To get what you want most in life, you need to first settle on exactly what that is. Make a list of things you want.
1. Figure out what you want
To get what you want most in life, you need to first settle on exactly what that is. Make a list of things you want. Decide which goals take priority and work toward the lesser goals only after the really important ones are well provided for.
Once you have your list together, rank it in order of importance.
2. Kick debt to the curb
Debt reduction is simple: Cut down on spending and put the extra cash toward debt.
To do that, you need to figure out where your money is going and cut out the extras you don't really need. If that's not enough, try lowering fixed expenses -- like refinancing your mortgage or negotiating lower interest rates with your credit card company.
Another option: Boost your income. If you always get a big tax refund, you're having too much withheld on your W4. If your paycheck's just not cutting it, look around for a better paying job, or take on a side gig. Once you have some extra cash, make a list of your debts and start paying off the ones with the highest interest rates first.
3. Got a 401(k) plan? Use it
If someone offered you free money, would you turn it down? Probably not. But that's what you're doing if you don't contribute to your 401(k). The more you put in, the more free money you get.
Why is it such a sweet deal? 3 reasons. You get an immediate tax break, because contributions come out of your paycheck before taxes. You also don't pay any taxes on the money while it grows. And -- bonus -- your job might even kick in little extra, too.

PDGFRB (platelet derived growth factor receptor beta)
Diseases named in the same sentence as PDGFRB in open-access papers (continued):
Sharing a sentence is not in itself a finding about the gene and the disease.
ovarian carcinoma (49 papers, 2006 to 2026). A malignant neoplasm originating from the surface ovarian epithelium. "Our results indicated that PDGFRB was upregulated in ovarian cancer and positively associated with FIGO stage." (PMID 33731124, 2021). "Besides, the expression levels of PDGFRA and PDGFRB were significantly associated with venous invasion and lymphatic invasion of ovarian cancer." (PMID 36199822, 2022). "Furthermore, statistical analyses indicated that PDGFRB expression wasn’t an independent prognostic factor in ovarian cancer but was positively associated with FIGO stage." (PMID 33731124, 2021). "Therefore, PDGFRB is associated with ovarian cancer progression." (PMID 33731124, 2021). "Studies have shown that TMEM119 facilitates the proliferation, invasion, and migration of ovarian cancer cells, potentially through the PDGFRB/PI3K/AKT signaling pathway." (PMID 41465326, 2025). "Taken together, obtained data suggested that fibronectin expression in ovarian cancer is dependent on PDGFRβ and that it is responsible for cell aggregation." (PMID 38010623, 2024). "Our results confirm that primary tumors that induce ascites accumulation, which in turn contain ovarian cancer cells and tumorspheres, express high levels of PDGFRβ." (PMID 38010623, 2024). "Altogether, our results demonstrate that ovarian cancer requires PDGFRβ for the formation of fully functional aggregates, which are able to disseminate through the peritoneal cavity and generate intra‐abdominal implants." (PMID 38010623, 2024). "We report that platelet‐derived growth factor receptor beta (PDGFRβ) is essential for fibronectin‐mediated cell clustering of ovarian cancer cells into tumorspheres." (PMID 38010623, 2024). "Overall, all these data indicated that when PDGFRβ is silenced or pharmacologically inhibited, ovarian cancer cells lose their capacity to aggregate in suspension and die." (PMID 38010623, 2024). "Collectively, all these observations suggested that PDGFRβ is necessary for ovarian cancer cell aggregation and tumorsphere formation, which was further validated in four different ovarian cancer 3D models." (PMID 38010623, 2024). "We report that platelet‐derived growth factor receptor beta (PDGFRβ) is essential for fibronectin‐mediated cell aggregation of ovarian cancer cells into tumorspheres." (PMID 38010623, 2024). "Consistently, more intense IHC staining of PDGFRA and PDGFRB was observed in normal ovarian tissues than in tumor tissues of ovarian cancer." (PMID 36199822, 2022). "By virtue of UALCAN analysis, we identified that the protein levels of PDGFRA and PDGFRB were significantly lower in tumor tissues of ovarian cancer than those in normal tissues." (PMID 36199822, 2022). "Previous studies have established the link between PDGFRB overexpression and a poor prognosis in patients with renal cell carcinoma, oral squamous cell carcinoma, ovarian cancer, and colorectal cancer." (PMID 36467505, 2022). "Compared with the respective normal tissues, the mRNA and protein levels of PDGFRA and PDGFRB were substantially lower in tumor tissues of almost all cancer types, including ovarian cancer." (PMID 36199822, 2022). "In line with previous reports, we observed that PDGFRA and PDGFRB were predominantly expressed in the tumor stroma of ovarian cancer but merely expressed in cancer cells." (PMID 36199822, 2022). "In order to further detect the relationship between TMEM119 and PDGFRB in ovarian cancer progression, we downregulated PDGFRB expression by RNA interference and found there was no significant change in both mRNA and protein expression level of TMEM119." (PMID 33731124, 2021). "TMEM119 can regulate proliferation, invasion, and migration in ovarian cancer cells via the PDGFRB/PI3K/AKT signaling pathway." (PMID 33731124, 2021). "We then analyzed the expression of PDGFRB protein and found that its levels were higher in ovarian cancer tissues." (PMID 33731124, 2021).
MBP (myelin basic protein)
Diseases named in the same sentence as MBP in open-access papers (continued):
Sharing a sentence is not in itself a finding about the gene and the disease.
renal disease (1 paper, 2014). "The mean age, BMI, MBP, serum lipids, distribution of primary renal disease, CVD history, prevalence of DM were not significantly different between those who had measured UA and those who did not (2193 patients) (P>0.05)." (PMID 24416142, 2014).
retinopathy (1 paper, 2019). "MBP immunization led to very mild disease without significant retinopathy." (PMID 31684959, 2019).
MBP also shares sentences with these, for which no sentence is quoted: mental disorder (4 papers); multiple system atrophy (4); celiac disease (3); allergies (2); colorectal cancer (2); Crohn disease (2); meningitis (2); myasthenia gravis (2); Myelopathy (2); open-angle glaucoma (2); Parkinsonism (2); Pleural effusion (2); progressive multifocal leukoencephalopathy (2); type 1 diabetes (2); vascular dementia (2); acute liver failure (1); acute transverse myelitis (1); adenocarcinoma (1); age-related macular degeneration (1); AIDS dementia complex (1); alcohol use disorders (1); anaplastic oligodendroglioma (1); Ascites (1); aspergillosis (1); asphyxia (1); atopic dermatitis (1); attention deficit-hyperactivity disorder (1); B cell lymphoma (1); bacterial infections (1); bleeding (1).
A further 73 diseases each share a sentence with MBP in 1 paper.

4. Open an IRA
You know what'll really make you rich? Making money without paying taxes. If your job doesn't offer you a 401(k) plan, or you already contribute to one but want to stash away more money, open an IRA. It works like a 401(k) but you can set it up yourself. The money you invest in your IRA will grow tax free. You might even be able to get a tax deduction on the money you put in -- or in the case of a Roth IRA -- pay no taxes on the money you take out.
IRAs are such a good deal that the government limits the amount of money you can contribute in a year. But if you have a 401(k) plan at work, you can stash money away in both accounts.
5. Dip a toe in the market
Got a little extra cash at the end of the month? We know a great place to stash it. Most rich people invest in stocks, but the markets can be intimidating to a new investor. Diversification? Asset allocation? Market swings? That's why mutual funds are a smart choice. They pool money from thousands of investors into a portfolio of stocks or other securities. Each investor in the fund gets a slice of the total pie, and the professional money managers do all the hard work for you by making the big investment decisions. There's a catch, of course: The managers charge an annual fee -- generally 0.2% to 1% of assets. So stick to the funds with lowest fees.
6. Buy a house
Most wealthy people also own their homes.
OK, so maybe you can't do that right now. But you can take some steps to get started.
First, request copies of your credit report from the three credit agencies: Experian, Equifax and TransUnion. You can get a free copy by going to annualcreditreport.com. Mistakes are common. If you find any, contact the agencies directly to fix them. If the report shows you have lousy credit, start taking steps to improve.
You'll also need to come up with cash for your down payment -- typically around 20% of the home's price. If you don't have enough to cover it, you have several options. First-time homebuyers can withdraw up to $10,000 without penalty from an IRA, if you have one, though you'll owe taxes. Got a Roth IRA? Even better. You can withdraw any contributions you made without paying taxes or penalties. You can also receive a cash gift of up to $14,000 a year from each of your parents without triggering a gift tax.
Check whether your employer can help; some big companies will chip in on the down payment or help you get a low-interest loan from selected lenders. You can also tap a 401(k) for a loan from yourself.
Autor: Karen McGowan
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